The Top Global Stories of 2012

More

The year in review.

One of the best movies to have gotten an American distribution this year is Hungarian director Bela Tarr's The Turin Horse, a psychologically punishing depiction of subsistence farming in the 19th century. For over two battering hours, an old man and his daughter fetch water from a quickly-depleting well, eat simple meals of boiled potatoes, fail in coaxing their possibly-dying workhorse out of his barn, and mumble Bible verses as the wind accelerates from a soft whistle to an apocalyptic howl. And that's pretty much it. That's the movie.

Atlantic writers survey the biggest stories and ideas on their beats. See full coverage

Supposedly, it was the vicious beating of a horse by a cab driver in the northern Italian city of Turin that drove the philosopher Fredric Nietzsche into a permanent state of syphilitic insanity. But the film only hints at such world-historical matters, and the title slyly pans away from the great events and personalities of history. Instead, the movie is an examination of the quotidian and anonymous nature of the greater part of lived experience. It's a poetic and sometimes bleak -- although sometimes inspiring -- inquiry into the strength needed to face a daily existence that is fundamentally precarious.

In a way, this has been a year of great events and personalities, dominated by the likes of Bashar al Assad, Mohammed Morsi, Vladimir Putin and Xi Jinping. Our list is similarly punctuated with headline-grabbing events, wars and crises that occupied the attention and anxieties of some of the more consequential nations and individuals on earth. Yet as Tarr's film suggests, one could look elsewhere for the true substance of world events. This year, it might be found in the refugee camps of Turkey and Jordan, in the slums of Cairo, or in the fading prospects of millions of unemployed Spanish and Greek youth. World affairs can take on an abstract and schematic quality when viewed at an extreme distance, and the events listed below are no exception. But they aren't abstract or schematic for the people that are living through them, right now, even as you read this. And most of these stories aren't over yet. They'll ripple and ramify for years to come, in ways that are destined to both shock and gratify us.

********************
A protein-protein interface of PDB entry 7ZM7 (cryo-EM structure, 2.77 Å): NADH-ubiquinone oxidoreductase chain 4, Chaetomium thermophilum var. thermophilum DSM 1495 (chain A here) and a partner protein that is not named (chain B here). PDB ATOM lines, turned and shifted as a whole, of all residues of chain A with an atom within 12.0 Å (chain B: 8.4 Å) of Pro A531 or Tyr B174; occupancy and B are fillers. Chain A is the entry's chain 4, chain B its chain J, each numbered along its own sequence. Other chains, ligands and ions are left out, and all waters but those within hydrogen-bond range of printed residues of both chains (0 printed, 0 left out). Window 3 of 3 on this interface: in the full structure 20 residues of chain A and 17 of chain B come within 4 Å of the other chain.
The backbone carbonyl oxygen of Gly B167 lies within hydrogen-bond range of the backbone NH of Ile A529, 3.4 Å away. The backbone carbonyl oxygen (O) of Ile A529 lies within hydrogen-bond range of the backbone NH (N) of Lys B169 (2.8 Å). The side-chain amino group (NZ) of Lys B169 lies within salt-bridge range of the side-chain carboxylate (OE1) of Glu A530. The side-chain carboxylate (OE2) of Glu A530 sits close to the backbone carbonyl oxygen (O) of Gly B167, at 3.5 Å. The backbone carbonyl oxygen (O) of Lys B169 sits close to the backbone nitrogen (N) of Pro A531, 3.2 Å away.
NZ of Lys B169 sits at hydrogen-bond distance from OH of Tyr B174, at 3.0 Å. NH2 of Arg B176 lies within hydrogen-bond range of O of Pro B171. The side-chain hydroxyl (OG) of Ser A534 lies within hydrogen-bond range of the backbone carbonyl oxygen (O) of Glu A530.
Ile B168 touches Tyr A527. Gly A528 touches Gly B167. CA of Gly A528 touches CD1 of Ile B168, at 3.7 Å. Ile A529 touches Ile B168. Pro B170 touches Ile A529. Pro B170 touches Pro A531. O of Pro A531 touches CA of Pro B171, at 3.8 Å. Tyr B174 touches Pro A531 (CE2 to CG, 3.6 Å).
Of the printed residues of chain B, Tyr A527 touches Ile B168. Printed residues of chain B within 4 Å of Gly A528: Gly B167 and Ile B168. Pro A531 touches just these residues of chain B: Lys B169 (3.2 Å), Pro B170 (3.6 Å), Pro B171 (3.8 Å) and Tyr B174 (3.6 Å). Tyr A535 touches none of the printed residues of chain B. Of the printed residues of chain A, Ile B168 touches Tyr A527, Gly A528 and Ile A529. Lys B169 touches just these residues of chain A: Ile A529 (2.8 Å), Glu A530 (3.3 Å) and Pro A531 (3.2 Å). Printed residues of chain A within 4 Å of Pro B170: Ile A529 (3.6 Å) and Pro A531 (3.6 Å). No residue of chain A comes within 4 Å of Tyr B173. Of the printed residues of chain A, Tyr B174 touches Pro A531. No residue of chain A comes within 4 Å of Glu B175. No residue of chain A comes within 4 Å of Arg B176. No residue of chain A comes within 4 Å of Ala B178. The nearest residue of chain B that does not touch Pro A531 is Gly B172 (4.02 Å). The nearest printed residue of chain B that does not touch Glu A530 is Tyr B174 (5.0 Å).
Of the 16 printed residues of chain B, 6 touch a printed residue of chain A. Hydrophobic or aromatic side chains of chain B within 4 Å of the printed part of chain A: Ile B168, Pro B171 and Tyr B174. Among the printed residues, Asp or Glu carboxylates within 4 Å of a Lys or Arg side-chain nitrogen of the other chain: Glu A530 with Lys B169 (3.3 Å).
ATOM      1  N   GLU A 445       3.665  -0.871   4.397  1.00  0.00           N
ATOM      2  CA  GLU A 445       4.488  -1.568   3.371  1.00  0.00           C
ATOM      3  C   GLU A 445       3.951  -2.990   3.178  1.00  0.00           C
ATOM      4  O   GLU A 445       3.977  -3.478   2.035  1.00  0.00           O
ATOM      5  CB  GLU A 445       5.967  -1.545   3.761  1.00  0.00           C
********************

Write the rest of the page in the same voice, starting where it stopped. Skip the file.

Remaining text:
Jump to comments
Presented by

Armin Rosen is a former writer and producer for The Atlantic's Global channel.

Get Today's Top Stories in Your Inbox (preview)

Adventures in Legal Weed

Colorado is now well into its first year as the first state to legalize recreational marijuana. How's it going? James Hamblin visits Aspen.


Elsewhere on the web

Join the Discussion

After you comment, click Post. If you’re not already logged in you will be asked to log in or register. blog comments powered by Disqus

Video

Adventures in Legal Weed

Colorado is now well into its first year as the first state to legalize recreational marijuana. How's it going? James Hamblin visits Aspen.

Video

What Makes a Story Great?

The storytellers behind House of CardsandThis American Life reflect on the creative process.

Video

Tracing Sriracha's Origin to Thailand

Ever wonder how the wildly popular hot sauce got its name? It all started in Si Racha.

Video

Where Confiscated Wildlife Ends Up

A government facility outside of Denver houses more than a million products of the illegal wildlife trade, from tigers and bears to bald eagles.

Video

Is Wine Healthy?

James Hamblin prepares to impress his date with knowledge about the health benefits of wine.

Video

The World's Largest Balloon Festival

Nine days, more than 700 balloons, and a whole lot of hot air

Writers

Up
Down

More in Global

Just In